The proud can expect active opposition from God. But there is an antidote: grace. The antidote to pride is not something we can take pride in. It’s not something that we ourselves can achieve. Grace is something that’s given to us proud people which allows us to walk in humility. Grace doesn’t merely temper pride, it tamps it out completely. Grace pulverizes pride, leaving remnants in humility that can be shaped into instruments useful for his purposes.
Pride month is now over, but America’s fascination with pride isn’t quite put to rest. We’ve got a pride problem, and we’re proud of it.
It’s not only the 30-day state-sanctioned celebration of sexuality, marketing, and (somewhat inexplicably) drag queens reading to children in libraries. It’s not only the corporations falling all over themselves for an entire month as they paint their logos in rainbows — until they realize they’ve gotten the wrong rainbow. Yes, the month of June is indeed Christmas for the LGBTQIA+ agitators, and whether you want it or not, you can’t move in June without being served a healthy dose of Pride.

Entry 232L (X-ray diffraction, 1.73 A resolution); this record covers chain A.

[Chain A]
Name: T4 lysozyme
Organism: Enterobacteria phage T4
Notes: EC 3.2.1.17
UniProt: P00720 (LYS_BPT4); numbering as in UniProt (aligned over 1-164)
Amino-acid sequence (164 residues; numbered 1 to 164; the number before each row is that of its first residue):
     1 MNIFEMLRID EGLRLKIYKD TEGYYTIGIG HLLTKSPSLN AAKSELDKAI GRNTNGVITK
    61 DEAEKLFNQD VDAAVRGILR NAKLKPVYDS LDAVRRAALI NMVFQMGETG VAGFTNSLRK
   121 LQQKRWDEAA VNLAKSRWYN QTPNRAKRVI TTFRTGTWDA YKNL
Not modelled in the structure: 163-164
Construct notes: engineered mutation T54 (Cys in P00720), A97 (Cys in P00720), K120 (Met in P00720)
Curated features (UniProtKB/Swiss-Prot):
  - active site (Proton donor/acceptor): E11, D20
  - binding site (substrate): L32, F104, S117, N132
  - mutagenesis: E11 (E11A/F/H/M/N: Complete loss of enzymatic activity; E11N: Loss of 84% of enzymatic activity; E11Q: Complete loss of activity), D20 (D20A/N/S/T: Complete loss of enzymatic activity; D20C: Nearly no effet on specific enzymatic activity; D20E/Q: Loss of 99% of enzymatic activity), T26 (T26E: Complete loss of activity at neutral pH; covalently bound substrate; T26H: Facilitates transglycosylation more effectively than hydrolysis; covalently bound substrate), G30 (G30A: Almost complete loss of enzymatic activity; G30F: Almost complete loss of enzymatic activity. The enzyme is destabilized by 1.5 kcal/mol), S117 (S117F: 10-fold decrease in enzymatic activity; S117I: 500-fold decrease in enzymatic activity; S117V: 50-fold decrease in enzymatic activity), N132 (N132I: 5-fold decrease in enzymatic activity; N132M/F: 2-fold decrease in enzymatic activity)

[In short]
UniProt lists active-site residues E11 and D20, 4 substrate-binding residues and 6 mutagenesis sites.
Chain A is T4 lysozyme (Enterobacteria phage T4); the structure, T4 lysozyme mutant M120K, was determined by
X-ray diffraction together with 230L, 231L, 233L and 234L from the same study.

Pride month is exhibit A, but it isn’t America’s greatest pride problem. Not by a long shot. Pride is an equal-opportunity employer, entangling the least and the greatest among us — and the church is not immune. Among Christians, this deadly sin manifests itself in ways that often mirror the world’s. We see it in ministers rocked with scandal who refuse to step down. We see it in so-called Christian social media when believers pontificate about how they’re not as fundamentalist as the other guy, or how they’re not as woke as she is. We see it in the perpetual name-droppers; we see it in the selfies that always show the photographer in the best possible light; we see it in the narcissists who tell you — in so many words — how thankful you should be for them; and we see it when churches boast about all they’ve done.
It’s never difficult to spot pride in others. It’s only when the mirror is applied that we struggle and squirm. Pride veils itself from our own eyes. But if you have a pulse, chances are you’ve been well acquainted with it — and chances are, you think I’m talking about somebody else.